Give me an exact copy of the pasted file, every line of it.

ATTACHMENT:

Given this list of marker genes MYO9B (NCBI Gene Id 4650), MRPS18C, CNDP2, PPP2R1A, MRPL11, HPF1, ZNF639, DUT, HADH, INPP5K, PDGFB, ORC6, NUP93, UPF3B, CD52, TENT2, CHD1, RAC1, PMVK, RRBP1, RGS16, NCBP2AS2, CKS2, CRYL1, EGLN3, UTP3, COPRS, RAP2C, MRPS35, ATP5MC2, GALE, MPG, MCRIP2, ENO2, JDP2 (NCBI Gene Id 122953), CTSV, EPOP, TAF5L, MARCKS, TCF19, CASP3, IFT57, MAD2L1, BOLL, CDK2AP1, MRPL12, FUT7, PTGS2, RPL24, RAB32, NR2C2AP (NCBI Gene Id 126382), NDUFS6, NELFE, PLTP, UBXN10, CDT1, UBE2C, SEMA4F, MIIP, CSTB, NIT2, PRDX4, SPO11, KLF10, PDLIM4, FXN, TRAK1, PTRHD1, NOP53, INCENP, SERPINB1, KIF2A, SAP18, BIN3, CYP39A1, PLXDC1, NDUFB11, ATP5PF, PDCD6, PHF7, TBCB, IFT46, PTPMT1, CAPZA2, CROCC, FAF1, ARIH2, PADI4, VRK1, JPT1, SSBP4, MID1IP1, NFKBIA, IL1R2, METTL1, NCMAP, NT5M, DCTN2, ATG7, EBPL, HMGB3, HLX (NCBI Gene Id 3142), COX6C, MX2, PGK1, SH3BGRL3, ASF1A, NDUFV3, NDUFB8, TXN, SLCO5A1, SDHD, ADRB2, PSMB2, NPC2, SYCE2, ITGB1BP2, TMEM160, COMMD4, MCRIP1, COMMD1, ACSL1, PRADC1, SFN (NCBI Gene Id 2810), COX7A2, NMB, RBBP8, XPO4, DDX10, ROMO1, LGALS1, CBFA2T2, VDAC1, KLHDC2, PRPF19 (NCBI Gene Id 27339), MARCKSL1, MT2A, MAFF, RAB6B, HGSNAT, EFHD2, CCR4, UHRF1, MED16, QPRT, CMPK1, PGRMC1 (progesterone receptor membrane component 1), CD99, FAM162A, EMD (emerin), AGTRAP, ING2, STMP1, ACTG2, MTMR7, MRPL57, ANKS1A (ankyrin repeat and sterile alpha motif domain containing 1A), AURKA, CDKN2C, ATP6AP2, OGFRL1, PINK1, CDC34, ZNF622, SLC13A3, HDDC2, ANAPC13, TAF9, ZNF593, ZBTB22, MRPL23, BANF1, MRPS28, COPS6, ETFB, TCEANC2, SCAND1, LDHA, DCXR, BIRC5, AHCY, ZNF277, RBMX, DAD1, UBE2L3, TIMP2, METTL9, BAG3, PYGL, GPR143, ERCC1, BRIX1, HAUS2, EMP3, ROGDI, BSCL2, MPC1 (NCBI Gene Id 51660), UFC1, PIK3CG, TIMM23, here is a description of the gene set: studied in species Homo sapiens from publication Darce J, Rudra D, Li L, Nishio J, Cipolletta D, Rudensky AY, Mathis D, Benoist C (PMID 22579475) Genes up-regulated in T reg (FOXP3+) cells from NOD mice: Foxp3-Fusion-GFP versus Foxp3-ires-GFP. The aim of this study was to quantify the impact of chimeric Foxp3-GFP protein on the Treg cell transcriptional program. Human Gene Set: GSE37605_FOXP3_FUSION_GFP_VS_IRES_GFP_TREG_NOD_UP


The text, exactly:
Given this list of marker genes MYO9B (NCBI Gene Id 4650), MRPS18C, CNDP2, PPP2R1A, MRPL11, HPF1, ZNF639, DUT, HADH, INPP5K, PDGFB, ORC6, NUP93, UPF3B, CD52, TENT2, CHD1, RAC1, PMVK, RRBP1, RGS16, NCBP2AS2, CKS2, CRYL1, EGLN3, UTP3, COPRS, RAP2C, MRPS35, ATP5MC2, GALE, MPG, MCRIP2, ENO2, JDP2 (NCBI Gene Id 122953), CTSV, EPOP, TAF5L, MARCKS, TCF19, CASP3, IFT57, MAD2L1, BOLL, CDK2AP1, MRPL12, FUT7, PTGS2, RPL24, RAB32, NR2C2AP (NCBI Gene Id 126382), NDUFS6, NELFE, PLTP, UBXN10, CDT1, UBE2C, SEMA4F, MIIP, CSTB, NIT2, PRDX4, SPO11, KLF10, PDLIM4, FXN, TRAK1, PTRHD1, NOP53, INCENP, SERPINB1, KIF2A, SAP18, BIN3, CYP39A1, PLXDC1, NDUFB11, ATP5PF, PDCD6, PHF7, TBCB, IFT46, PTPMT1, CAPZA2, CROCC, FAF1, ARIH2, PADI4, VRK1, JPT1, SSBP4, MID1IP1, NFKBIA, IL1R2, METTL1, NCMAP, NT5M, DCTN2, ATG7, EBPL, HMGB3, HLX (NCBI Gene Id 3142), COX6C, MX2, PGK1, SH3BGRL3, ASF1A, NDUFV3, NDUFB8, TXN, SLCO5A1, SDHD, ADRB2, PSMB2, NPC2, SYCE2, ITGB1BP2, TMEM160, COMMD4, MCRIP1, COMMD1, ACSL1, PRADC1, SFN (NCBI Gene Id 2810), COX7A2, NMB, RBBP8, XPO4, DDX10, ROMO1, LGALS1, CBFA2T2, VDAC1, KLHDC2, PRPF19 (NCBI Gene Id 27339), MARCKSL1, MT2A, MAFF, RAB6B, HGSNAT, EFHD2, CCR4, UHRF1, MED16, QPRT, CMPK1, PGRMC1 (progesterone receptor membrane component 1), CD99, FAM162A, EMD (emerin), AGTRAP, ING2, STMP1, ACTG2, MTMR7, MRPL57, ANKS1A (ankyrin repeat and sterile alpha motif domain containing 1A), AURKA, CDKN2C, ATP6AP2, OGFRL1, PINK1, CDC34, ZNF622, SLC13A3, HDDC2, ANAPC13, TAF9, ZNF593, ZBTB22, MRPL23, BANF1, MRPS28, COPS6, ETFB, TCEANC2, SCAND1, LDHA, DCXR, BIRC5, AHCY, ZNF277, RBMX, DAD1, UBE2L3, TIMP2, METTL9, BAG3, PYGL, GPR143, ERCC1, BRIX1, HAUS2, EMP3, ROGDI, BSCL2, MPC1 (NCBI Gene Id 51660), UFC1, PIK3CG, TIMM23, here is a description of the gene set: studied in species Homo sapiens from publication Darce J, Rudra D, Li L, Nishio J, Cipolletta D, Rudensky AY, Mathis D, Benoist C (PMID 22579475) Genes up-regulated in T reg (FOXP3+) cells from NOD mice: Foxp3-Fusion-GFP versus Foxp3-ires-GFP. The aim of this study was to quantify the impact of chimeric Foxp3-GFP protein on the Treg cell transcriptional program. Human Gene Set: GSE37605_FOXP3_FUSION_GFP_VS_IRES_GFP_TREG_NOD_UP